Laura Marti – September 21, 2021
When I first became part of Brownicity in 2016, Lucretia Berry talked a lot about racial healing. It was the first time I’d heard the term. I’m not sure I fully understood what it meant, but I knew it was important and that developing What LIES Between Us reflected her own journey of racial healing. It would probably be safe to say that at the time, I thought it applied more to Black people than to White people like me because I didn’t experience racism.
Then in 2017, I was fortunate to co-lead a Be The Bridge group with my friend Vicki, who is Black and Puerto Rican. I learned soooo much from her through our very open and honest conversations. One thing I will never forget her saying is, “Racism hurts all of us, not just people of color.” Wow! Was that true? I let that sink in a long time and began to really consider how racism hurts me. Over the next few years, as I learned more about race/ism, I began to see how the history of our country IS the history of race in our country. And it was painful. Every time I learned something new that I’d never heard before or had never been taught in school—especially related to the oppression and racial terrors that had been done to the Black community—I began to feel the pain of racism, like in my gut. So racial healing now became important to me. I saw how I needed to heal from it, too.
Here’s Brownicity’s working definition of racial healing:
This past year, I discovered Resmaa Menakem. Resmaa is an author, artist, and psychotherapist specializing in the effects of trauma on the human body, as well as relationships within Black families and Black society. He’s the author of the book, My Grandmother’s Hands: Racialized Trauma and the Pathway to Mending Our Hearts and Bodies. He tells the story of how at nine years old his grandmother would ask him to rub her hands. When he noticed how swollen and fat they were, she told him it was from picking cotton. She had carried the horror and trauma of that experience in her body her entire life, and without realizing it, he began a journey to understand racial healing.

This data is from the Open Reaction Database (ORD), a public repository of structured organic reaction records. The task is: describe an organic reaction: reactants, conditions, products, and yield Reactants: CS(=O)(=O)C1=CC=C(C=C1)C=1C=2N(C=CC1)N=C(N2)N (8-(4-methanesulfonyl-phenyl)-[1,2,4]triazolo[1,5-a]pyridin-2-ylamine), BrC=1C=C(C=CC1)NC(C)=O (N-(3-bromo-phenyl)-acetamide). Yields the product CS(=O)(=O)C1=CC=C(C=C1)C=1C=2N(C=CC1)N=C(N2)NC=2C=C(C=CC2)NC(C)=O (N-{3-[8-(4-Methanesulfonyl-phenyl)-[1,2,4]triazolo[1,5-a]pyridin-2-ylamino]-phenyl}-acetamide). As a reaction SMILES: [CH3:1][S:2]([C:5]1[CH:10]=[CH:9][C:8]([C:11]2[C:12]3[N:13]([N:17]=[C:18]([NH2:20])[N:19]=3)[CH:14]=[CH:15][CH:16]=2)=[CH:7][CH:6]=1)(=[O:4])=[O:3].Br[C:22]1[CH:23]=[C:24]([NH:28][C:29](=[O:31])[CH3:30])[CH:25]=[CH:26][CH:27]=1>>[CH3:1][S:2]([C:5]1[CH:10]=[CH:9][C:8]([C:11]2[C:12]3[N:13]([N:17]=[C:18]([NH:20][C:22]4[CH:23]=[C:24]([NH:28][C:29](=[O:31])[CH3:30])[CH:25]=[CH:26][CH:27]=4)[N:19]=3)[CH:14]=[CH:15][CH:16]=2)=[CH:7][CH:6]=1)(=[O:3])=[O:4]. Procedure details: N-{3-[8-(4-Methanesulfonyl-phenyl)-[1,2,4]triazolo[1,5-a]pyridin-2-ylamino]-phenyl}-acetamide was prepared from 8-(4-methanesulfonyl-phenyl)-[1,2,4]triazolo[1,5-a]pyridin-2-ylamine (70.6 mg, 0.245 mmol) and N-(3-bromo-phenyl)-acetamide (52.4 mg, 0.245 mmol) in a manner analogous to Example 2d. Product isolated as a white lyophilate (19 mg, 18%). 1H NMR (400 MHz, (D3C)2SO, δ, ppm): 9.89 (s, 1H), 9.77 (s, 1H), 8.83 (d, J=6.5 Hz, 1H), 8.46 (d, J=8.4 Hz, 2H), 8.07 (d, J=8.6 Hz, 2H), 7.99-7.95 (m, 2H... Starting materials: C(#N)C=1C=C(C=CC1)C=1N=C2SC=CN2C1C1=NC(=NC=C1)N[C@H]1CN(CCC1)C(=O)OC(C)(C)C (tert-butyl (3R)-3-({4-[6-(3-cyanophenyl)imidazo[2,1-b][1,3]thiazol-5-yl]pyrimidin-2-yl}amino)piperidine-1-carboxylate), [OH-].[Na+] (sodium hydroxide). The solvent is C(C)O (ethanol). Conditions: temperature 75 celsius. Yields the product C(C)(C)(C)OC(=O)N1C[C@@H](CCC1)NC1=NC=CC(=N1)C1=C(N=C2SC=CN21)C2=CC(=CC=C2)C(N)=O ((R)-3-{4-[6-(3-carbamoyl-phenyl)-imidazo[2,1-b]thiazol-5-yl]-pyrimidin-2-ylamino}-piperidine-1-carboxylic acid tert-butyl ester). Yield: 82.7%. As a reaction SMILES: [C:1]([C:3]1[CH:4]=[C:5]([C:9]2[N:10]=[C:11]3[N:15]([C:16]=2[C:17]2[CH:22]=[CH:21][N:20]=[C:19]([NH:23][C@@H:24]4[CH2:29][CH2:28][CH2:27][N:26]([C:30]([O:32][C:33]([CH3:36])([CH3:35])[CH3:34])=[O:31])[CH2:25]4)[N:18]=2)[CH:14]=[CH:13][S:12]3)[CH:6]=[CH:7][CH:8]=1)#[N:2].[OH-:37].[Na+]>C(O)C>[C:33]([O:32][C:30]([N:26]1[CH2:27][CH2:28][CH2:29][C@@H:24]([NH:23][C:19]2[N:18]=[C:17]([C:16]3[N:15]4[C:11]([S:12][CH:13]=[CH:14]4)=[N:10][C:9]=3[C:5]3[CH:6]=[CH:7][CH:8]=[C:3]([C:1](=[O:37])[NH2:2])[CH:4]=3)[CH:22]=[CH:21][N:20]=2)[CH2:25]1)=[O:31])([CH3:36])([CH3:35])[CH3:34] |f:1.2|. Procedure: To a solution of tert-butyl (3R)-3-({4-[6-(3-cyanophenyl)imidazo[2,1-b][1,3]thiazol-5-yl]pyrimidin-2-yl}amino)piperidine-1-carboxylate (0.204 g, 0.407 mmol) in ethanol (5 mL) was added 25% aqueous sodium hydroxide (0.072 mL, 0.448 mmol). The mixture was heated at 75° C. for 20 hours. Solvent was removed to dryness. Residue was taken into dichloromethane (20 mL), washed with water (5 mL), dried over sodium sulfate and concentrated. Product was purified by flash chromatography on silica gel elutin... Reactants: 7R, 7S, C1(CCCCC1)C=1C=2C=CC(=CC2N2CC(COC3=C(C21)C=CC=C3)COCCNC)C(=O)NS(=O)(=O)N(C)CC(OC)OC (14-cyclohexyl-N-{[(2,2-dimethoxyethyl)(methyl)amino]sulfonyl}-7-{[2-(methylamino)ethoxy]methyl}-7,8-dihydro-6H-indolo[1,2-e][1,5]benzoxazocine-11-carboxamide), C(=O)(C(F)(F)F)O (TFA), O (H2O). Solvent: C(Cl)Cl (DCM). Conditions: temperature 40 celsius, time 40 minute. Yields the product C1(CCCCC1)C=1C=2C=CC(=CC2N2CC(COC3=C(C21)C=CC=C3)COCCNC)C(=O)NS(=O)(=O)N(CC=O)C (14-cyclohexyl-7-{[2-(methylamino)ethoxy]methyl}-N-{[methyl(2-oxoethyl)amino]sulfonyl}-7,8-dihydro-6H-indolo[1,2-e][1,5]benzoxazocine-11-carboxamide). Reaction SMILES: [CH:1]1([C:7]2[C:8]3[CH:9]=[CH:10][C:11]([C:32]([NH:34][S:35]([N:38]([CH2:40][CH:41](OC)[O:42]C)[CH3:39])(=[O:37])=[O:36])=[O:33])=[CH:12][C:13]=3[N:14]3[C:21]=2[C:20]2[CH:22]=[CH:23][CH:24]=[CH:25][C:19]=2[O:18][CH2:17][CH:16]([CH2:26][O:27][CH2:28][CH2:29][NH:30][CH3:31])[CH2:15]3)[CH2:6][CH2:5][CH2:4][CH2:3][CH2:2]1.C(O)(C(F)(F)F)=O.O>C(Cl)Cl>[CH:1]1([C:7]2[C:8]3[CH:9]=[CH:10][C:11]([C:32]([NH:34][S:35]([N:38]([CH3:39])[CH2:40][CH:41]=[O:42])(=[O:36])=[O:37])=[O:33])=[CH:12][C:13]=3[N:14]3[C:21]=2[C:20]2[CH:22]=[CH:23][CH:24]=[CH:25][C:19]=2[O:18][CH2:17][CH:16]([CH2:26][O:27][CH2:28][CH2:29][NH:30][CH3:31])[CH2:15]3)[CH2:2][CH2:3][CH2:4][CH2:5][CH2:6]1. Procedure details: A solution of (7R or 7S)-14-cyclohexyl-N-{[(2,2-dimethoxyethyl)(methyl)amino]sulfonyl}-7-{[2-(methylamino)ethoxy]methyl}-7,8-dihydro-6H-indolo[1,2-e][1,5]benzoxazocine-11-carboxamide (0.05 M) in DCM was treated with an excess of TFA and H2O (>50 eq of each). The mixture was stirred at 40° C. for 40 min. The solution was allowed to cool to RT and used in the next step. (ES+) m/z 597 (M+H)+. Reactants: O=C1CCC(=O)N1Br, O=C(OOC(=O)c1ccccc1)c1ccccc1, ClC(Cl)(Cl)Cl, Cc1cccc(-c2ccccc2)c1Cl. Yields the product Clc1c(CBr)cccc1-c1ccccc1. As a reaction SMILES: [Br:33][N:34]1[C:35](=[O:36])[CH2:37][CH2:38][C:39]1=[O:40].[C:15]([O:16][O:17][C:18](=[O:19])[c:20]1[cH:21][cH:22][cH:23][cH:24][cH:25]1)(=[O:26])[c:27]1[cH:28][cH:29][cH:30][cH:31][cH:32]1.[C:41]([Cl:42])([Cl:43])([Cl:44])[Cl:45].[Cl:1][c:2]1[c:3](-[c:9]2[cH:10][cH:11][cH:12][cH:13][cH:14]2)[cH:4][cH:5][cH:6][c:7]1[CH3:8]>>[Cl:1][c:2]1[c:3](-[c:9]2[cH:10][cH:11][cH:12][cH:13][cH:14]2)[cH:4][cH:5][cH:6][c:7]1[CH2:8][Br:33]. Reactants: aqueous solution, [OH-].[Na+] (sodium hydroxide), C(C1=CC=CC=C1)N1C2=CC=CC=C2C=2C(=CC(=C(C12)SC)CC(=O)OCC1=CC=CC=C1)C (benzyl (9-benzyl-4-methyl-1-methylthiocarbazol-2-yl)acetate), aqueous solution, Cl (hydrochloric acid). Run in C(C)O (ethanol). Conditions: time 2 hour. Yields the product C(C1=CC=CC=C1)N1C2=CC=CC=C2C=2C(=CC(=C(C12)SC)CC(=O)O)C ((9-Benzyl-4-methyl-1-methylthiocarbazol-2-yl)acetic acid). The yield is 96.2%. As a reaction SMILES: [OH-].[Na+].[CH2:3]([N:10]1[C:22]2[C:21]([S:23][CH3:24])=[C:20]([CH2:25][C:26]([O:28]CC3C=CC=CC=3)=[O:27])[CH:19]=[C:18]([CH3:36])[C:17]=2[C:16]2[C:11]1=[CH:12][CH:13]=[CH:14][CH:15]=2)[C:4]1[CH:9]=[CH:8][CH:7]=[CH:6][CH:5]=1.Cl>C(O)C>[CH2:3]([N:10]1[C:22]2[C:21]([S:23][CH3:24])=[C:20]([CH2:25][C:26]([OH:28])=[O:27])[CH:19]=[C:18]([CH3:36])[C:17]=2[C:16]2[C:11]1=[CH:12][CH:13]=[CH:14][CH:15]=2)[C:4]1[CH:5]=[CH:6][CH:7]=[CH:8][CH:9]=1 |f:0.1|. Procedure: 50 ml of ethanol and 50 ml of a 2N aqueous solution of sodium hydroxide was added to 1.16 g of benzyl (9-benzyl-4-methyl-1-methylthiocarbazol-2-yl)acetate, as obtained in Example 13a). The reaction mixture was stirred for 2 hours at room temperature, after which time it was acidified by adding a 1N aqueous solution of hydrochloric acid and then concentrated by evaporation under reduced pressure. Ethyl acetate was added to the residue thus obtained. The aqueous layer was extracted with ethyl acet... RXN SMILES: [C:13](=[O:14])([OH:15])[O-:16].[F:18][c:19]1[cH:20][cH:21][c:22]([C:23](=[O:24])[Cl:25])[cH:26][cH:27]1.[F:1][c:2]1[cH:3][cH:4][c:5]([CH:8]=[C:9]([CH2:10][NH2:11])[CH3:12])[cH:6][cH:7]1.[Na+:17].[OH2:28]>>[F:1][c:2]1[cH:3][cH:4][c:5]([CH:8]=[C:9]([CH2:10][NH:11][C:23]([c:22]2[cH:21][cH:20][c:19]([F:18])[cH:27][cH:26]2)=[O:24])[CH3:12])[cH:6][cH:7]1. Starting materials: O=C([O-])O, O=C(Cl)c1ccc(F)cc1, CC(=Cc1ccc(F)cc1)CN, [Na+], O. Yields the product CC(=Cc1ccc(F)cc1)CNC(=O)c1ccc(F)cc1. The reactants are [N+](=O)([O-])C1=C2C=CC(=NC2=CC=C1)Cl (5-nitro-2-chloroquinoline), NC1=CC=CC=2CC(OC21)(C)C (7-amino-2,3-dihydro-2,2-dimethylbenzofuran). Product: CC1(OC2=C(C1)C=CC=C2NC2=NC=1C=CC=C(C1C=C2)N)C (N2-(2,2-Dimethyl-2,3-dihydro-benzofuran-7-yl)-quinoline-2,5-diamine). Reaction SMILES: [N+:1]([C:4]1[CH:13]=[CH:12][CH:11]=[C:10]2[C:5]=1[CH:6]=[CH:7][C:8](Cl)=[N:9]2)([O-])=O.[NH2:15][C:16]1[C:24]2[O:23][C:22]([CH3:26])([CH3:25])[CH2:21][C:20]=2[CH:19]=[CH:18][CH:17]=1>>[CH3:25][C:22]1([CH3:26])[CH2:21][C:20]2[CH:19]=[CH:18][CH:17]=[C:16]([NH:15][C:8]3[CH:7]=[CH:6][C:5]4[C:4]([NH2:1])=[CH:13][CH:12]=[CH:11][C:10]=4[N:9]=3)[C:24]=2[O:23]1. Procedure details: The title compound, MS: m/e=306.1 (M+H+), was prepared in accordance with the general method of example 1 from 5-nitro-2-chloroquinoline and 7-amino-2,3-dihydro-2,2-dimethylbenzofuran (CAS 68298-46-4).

Resmaa has a unique body of work that combines trauma work with body-centered (somatic) psychotherapy and racial justice. I’ve not heard anything else like it, but his work challenges us to reach down into those places where we feel the pain of racism, like I did, and to examine and explore that pain so that we can begin to deal with it.
He developed a new language and vocabulary for racial healing that emerged from years of working with communities around their racialized trauma, and the need for a language suited to explain somatic experiences that he and others were having. Some of the terms he uses are: “bodies of culture” (white bodies and Black bodies), “white-body supremacy,” and “somatic abolitionism,” “dirty pain” and “clean pain.”
It’s easy to find interviews on YouTube where he discusses these concepts. This one from Sounds True was especially rich and a deep dive. Resmaa discusses racism from the perspective of trauma and body-centered psychology with Tammy Simon and “unpacks some of the language he’s introduced into our vocabulary around racism, helping listeners to deepen their understanding of the structural and philosophical underpinnings of racism in the western world.” In the video, they “discuss the ways our bodies metabolize our experiences around racism, and the importance of finding healing in community.”
Here are a few things he shared that were especially impactful to me:
“You have to start with this construct—that the white body is the supreme standard against which all bodies in humanity are measured, structurally and philosophically. So then worth is structural not innate. Race has always been a species question, determining that people of color are not human.”
“We must not just be about abolishing white body supremacy cognitively, but also spend the time slowing down and beginning to abolish it in the body first. In the body and bodies, through reps, through practice, through ‘playing’ [which he defines], through working with all those different pieces…through conditioning and tempering. That it is our work, to start there first, not start with the cognition.”
Resmaa also discussed how white bodies haven’t dealt with this kind of pain, and how we’ve never examined as a culture what’s going on inside us related to race. We need to learn how to do that. “White ancestors were fleeing something too, so we need to explore the terror that may never have gotten resolved but instead got standardized,” he said. Capacity can be built up but it doesn’t happen overnight, and it’s not enough to do it individually.
One thing he cautions about working through racial trauma is that this work takes years, and commitment. He says, “This requires endurance, stamina, and discernment, built day-by-day, by practice and repetitions, and done in community, in a cultural container.”
I believe you will gain so much from exploring his work. I’ll definitely be picking up his book to work through as well, because there is racial healing work to be done in my own life. I’m thankful and grateful for the community Brownicity is creating — a sound space to work through the trauma of race –personally, physically, socially, systemically, and economically.